Retronasal Habituation: Characterization and Impact on Flavor Perception Using Time-Intensity
Pellegrino, R., A. Atchley, S. Ali, J. Shingleton, and C. R. Luckett.  2018.  Chemosensory Perception.

Abstract:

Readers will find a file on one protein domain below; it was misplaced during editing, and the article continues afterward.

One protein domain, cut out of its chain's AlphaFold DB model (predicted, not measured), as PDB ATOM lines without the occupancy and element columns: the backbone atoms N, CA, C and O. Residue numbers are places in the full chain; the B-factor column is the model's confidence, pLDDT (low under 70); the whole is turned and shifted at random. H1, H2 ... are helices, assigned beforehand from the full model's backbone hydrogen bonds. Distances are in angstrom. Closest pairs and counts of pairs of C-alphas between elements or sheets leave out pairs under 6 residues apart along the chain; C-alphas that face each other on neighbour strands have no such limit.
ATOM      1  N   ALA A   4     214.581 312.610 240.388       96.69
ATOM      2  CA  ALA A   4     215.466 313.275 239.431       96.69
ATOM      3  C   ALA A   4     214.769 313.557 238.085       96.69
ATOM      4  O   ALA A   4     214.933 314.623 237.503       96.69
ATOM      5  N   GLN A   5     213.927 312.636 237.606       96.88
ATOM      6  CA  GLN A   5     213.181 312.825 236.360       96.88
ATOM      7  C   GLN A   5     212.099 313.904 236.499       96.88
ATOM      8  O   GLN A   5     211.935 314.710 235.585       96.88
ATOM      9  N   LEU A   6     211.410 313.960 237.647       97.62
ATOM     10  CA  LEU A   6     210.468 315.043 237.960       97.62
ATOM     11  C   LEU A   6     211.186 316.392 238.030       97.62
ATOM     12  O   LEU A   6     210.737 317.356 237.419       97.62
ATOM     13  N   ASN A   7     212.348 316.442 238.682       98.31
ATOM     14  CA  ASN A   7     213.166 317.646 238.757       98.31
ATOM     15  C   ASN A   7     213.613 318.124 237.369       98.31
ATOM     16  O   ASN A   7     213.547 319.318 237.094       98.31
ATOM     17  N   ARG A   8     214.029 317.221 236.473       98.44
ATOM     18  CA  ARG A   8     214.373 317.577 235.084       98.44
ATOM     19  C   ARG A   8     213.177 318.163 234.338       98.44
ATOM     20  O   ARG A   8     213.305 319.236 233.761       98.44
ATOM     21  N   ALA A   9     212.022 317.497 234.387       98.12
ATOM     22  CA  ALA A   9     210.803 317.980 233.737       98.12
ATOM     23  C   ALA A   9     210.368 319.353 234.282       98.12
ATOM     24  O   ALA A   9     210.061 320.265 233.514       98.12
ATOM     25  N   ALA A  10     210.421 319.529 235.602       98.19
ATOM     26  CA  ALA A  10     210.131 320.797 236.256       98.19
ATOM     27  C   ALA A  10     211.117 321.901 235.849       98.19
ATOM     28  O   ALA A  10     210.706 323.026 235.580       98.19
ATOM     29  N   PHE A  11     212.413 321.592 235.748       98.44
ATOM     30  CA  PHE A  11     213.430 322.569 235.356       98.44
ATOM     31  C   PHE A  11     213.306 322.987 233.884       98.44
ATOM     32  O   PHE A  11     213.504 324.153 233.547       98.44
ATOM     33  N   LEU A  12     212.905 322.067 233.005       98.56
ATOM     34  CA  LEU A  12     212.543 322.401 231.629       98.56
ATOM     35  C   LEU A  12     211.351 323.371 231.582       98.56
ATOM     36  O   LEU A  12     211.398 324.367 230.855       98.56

Olfactory habituation results from prolonged exposure to an odor, leading to perceptual changes defined by several characteristics. To date, human habituation research has focused on orthonasal olfaction which is perceived externally while ignoring internal routes of odor perception related to flavor. In our study, we conducted two experiments to characterize retronasal olfactory habituation and measured its impact on flavor perception. In Experiment 1, participants were presented a food odor and non-food odor retronasally, using an orally adhered strip. Each participant rated the odor intensity using a time-intensity procedure. After exposure, the participants ate a lime-flavored gummy and rated the lime flavor. In experiment 2, the same procedure was performed for a low-level lime odor, a simple (lime oil) and complex (lime oil + sucrose + citric acid) beverage as the flavor stimuli. Our results demonstrated two known principles of habituation for retronasally presented odors: (1) prolonged exposure leads to decreased perception and (2) weaker stimuli lead to more rapid habituation. Additionally, we found that the non-food odor habituated slower than the food odor; however, the participants seemed to recover simultaneously upon food and beverage consumption leading to no change in flavor perception. The findings of this study give evidence that we habituate to different odors at different rates; more specifically, we provide evidence that differentiates between odor origin and concentration. This is the first time-intensity characterization of retronasal odor habituation. Additionally, a novel method of administering retronasal odors is presented.